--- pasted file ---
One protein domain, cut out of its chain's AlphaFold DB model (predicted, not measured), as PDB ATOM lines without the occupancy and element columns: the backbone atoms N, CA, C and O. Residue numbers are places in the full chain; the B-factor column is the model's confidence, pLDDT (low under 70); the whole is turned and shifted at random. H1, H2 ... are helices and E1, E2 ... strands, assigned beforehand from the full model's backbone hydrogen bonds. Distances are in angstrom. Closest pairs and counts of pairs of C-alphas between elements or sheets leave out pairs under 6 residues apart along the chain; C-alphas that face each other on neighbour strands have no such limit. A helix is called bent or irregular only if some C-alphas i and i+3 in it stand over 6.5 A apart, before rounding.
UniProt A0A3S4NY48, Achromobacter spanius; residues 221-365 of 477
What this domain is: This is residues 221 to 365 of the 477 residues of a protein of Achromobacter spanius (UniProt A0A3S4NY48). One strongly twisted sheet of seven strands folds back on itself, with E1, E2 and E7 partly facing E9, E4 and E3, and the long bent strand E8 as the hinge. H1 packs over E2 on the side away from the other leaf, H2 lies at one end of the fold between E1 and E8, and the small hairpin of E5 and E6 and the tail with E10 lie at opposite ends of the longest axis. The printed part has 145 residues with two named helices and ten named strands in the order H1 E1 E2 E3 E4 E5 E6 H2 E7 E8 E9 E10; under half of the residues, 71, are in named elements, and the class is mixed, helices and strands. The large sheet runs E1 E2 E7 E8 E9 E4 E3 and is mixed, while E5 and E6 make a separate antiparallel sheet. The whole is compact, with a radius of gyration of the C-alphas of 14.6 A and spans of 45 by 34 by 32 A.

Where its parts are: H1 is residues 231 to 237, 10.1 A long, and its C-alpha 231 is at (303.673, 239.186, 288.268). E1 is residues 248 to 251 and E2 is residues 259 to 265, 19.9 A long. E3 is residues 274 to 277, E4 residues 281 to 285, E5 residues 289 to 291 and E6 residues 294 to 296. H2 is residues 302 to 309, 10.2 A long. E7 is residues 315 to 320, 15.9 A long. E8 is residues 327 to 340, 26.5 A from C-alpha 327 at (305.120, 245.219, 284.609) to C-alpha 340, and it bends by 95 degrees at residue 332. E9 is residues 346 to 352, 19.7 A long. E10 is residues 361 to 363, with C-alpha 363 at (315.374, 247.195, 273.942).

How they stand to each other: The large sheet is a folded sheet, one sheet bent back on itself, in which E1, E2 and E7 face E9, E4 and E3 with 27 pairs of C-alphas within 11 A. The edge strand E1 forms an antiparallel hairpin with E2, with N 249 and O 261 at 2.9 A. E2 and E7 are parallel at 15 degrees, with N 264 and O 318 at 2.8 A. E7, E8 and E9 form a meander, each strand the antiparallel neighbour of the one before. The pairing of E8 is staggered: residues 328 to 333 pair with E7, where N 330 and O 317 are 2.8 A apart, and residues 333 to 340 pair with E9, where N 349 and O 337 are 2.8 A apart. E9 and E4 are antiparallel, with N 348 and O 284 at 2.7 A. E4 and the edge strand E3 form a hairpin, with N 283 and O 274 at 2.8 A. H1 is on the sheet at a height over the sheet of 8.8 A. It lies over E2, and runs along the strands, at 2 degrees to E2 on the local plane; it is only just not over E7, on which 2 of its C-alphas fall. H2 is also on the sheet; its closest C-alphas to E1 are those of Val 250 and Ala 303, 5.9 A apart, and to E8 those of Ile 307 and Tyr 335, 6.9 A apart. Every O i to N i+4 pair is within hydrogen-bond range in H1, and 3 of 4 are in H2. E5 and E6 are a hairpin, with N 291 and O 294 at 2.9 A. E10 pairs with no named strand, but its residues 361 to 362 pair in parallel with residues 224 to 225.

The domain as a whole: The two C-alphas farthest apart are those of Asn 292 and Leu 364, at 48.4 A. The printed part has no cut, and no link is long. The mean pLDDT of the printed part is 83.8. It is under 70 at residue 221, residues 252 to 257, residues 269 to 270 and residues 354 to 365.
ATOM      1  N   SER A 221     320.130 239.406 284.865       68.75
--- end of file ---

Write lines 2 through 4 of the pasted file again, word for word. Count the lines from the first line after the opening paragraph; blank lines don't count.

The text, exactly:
What this domain is: This is residues 221 to 365 of the 477 residues of a protein of Achromobacter spanius (UniProt A0A3S4NY48). One strongly twisted sheet of seven strands folds back on itself, with E1, E2 and E7 partly facing E9, E4 and E3, and the long bent strand E8 as the hinge. H1 packs over E2 on the side away from the other leaf, H2 lies at one end of the fold between E1 and E8, and the small hairpin of E5 and E6 and the tail with E10 lie at opposite ends of the longest axis. The printed part has 145 residues with two named helices and ten named strands in the order H1 E1 E2 E3 E4 E5 E6 H2 E7 E8 E9 E10; under half of the residues, 71, are in named elements, and the class is mixed, helices and strands. The large sheet runs E1 E2 E7 E8 E9 E4 E3 and is mixed, while E5 and E6 make a separate antiparallel sheet. The whole is compact, with a radius of gyration of the C-alphas of 14.6 A and spans of 45 by 34 by 32 A.

Where its parts are: H1 is residues 231 to 237, 10.1 A long, and its C-alpha 231 is at (303.673, 239.186, 288.268). E1 is residues 248 to 251 and E2 is residues 259 to 265, 19.9 A long. E3 is residues 274 to 277, E4 residues 281 to 285, E5 residues 289 to 291 and E6 residues 294 to 296. H2 is residues 302 to 309, 10.2 A long. E7 is residues 315 to 320, 15.9 A long. E8 is residues 327 to 340, 26.5 A from C-alpha 327 at (305.120, 245.219, 284.609) to C-alpha 340, and it bends by 95 degrees at residue 332. E9 is residues 346 to 352, 19.7 A long. E10 is residues 361 to 363, with C-alpha 363 at (315.374, 247.195, 273.942).

How they stand to each other: The large sheet is a folded sheet, one sheet bent back on itself, in which E1, E2 and E7 face E9, E4 and E3 with 27 pairs of C-alphas within 11 A. The edge strand E1 forms an antiparallel hairpin with E2, with N 249 and O 261 at 2.9 A. E2 and E7 are parallel at 15 degrees, with N 264 and O 318 at 2.8 A. E7, E8 and E9 form a meander, each strand the antiparallel neighbour of the one before. The pairing of E8 is staggered: residues 328 to 333 pair with E7, where N 330 and O 317 are 2.8 A apart, and residues 333 to 340 pair with E9, where N 349 and O 337 are 2.8 A apart. E9 and E4 are antiparallel, with N 348 and O 284 at 2.7 A. E4 and the edge strand E3 form a hairpin, with N 283 and O 274 at 2.8 A. H1 is on the sheet at a height over the sheet of 8.8 A. It lies over E2, and runs along the strands, at 2 degrees to E2 on the local plane; it is only just not over E7, on which 2 of its C-alphas fall. H2 is also on the sheet; its closest C-alphas to E1 are those of Val 250 and Ala 303, 5.9 A apart, and to E8 those of Ile 307 and Tyr 335, 6.9 A apart. Every O i to N i+4 pair is within hydrogen-bond range in H1, and 3 of 4 are in H2. E5 and E6 are a hairpin, with N 291 and O 294 at 2.9 A. E10 pairs with no named strand, but its residues 361 to 362 pair in parallel with residues 224 to 225.